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A Chance at Compliancy: How to become compliant with the new EU Directive

How can your company become compliant with the EU Directive 2019/1937? What does the Directive entail? What does your company need to do?

“Member States shall bring into force the laws, regulations and administrative provisions necessary to comply with this Directive by 17 December 2021”. You may be in charge of Human Resources in your company, you may be an executive, or you may just be an avid reader of EU Directives.


Either way, you may have stumbled on the so-called EU Directive 2019/1937. In short, the Whistleblowing Directive. You may know what whistleblowing is (if you don’t, we suggest heading over to our article), but you may not have the time or energy to read over 40 pages of legal jargon.


But don’t worry - Metta Space is here to help. Not just in helping you understand what the new Directive is really about, but also to bring you an innovative and compliant solution to the new regulations that the Directive requests.


What is the EU Directive?

The EU Directive 2019/1937 was created to ensure that people who want to report any breach of EU law within an organisation are able to do so through channels which guarantee their safety.


EU Member States have been given two years to implement the Directive into national law, which means that companies with more than 50 employees are obliged to provide safe channels to report cases of wrongdoing.


Often, whistleblowers are discouraged from speaking up against misconduct in their work environment due to fear of retaliation (the action of returning an attack) or worrying about negative consequences. In one of our previous articles we have outlined some of the main reasons why people do not report workplace misconduct. Therefore, the implementation of this Directive will provide and promote a safe and secure way to facilitate the reporting of such incidents.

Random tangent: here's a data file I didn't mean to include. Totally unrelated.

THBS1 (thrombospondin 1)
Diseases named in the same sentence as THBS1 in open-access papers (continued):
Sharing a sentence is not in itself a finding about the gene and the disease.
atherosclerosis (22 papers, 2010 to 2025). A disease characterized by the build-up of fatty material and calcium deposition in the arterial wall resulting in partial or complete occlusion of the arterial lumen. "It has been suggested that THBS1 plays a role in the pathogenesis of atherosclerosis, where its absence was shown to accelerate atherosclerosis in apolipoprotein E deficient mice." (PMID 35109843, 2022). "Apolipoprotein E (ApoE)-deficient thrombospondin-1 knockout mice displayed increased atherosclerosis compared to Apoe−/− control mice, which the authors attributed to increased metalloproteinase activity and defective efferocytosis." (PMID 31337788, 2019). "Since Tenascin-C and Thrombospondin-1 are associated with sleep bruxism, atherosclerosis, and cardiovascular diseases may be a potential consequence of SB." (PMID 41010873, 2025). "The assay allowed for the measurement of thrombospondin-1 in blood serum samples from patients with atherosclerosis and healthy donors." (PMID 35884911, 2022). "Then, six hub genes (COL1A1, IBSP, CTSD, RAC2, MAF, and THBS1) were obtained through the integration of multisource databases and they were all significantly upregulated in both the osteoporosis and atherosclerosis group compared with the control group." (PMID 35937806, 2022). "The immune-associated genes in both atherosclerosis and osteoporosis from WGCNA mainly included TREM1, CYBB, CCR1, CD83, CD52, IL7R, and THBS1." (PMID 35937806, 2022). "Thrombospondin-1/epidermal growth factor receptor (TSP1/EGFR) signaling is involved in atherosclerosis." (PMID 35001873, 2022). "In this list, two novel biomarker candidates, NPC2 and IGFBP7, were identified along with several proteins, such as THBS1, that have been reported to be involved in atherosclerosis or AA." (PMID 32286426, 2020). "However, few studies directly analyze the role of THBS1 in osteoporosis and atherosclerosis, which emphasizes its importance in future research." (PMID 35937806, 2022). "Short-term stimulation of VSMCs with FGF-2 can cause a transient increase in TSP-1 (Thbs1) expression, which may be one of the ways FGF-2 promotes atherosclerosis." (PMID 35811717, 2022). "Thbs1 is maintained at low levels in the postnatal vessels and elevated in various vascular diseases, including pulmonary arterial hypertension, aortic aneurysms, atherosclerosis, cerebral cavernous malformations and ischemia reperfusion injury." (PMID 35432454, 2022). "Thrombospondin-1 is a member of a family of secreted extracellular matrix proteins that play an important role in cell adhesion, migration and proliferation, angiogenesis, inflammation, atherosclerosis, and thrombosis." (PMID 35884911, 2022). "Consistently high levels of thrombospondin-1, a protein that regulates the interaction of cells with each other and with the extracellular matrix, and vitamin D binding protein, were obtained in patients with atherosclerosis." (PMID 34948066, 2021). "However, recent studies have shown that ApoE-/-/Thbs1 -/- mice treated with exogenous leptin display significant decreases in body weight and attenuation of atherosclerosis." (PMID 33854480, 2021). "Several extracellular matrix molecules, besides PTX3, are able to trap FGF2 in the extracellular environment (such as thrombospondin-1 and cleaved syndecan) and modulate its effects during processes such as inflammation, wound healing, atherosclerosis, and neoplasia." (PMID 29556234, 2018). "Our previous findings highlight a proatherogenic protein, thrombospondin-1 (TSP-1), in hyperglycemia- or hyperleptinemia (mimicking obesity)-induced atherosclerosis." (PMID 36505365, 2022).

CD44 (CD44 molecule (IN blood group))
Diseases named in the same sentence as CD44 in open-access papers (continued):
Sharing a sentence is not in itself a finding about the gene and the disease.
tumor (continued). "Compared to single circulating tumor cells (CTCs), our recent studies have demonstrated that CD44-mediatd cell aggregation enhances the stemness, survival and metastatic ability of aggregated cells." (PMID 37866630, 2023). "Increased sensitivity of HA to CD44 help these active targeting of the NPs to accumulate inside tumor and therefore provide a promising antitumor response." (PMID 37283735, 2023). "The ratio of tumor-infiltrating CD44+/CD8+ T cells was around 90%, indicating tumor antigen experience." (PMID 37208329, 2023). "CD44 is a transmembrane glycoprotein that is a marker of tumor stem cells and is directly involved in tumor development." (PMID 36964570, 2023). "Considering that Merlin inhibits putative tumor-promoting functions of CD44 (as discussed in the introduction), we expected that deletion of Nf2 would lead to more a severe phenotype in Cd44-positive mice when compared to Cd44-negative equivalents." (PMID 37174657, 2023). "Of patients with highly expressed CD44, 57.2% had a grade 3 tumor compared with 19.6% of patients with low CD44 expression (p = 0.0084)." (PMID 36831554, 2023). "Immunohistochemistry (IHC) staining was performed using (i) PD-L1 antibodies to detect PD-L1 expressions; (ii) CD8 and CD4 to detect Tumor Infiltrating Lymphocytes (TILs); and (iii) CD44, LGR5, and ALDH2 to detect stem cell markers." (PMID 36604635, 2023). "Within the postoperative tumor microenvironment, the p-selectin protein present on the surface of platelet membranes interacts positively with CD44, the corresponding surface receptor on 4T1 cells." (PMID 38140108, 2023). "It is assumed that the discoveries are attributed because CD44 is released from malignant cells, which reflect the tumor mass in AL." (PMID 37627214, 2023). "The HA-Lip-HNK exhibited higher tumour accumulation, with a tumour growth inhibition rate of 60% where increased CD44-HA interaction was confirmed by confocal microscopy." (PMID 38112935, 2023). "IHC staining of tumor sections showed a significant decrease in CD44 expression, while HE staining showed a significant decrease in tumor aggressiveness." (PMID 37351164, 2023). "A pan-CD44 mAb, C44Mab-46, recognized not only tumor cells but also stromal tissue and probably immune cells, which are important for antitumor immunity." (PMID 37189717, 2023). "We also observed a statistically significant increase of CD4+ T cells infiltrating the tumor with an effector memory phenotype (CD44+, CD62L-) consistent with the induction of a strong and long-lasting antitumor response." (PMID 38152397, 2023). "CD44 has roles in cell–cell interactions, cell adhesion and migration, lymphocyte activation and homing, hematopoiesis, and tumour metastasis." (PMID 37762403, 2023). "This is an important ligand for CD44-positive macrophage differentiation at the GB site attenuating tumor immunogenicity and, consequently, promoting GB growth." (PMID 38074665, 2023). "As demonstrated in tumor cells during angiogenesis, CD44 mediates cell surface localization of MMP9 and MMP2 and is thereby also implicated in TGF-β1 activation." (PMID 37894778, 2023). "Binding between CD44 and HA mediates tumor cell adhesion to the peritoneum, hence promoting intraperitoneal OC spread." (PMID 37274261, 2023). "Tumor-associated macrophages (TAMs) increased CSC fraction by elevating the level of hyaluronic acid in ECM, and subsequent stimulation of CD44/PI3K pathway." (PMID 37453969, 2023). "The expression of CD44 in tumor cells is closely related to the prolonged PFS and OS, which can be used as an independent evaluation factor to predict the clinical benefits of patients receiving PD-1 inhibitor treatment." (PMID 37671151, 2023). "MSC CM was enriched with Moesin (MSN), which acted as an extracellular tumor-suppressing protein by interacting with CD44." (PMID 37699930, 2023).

What is the objective of the Directive?

In short, the main objective of the EU Directive is to ensure that whistleblowers are able to speak out against any form of misconduct in the workplace, without fear of retaliation.


The implementation of the Directive will help detect and prevent workplace misconduct and breaches of EU laws and regulations in the working environment. In order to do so, companies must improve law enforcement by establishing effective, confidential and secure reporting channels.


Currently, more than ⅓ of all EU companies do not have reporting channels implemented in their organisation. As such, this Directive is a push for many companies to have to find and attain channels that allow for safe and anonymous reporting channels.


Who is protected under this Directive?

© EU Law Analysis

The Directive focuses on protection and support for whistleblowers. Whistleblower protection should be ensured with the reporting of any breach of EU law across different areas. Protection can be ensured if reports are carried out either through internal channels, external channels or public disclosure. The protection offered should include effective remedy, fair trial and identity protection of the persons concerned.


What is considered Whistleblowing under the Directive?

You may not be sure which type of acts or malpractices currently fall under “Whistleblowing” for the EU Directive. Here are some examples of whistleblowing that are included in the Directive. Any report made with regards to the following areas:

  1. Public procurement (e.g. obtaining or purchasing of illegal goods or services)

  2. Financial services (e.g. corruption, bribery, fraud)

  3. Product safety and compliance (e.g. knowingly selling or trading faulty products)

  4. Transport safety (e.g. knowingly constructing malfunctioning products)

  5. Protection of the environment (e.g. breaching EU carbon emission laws)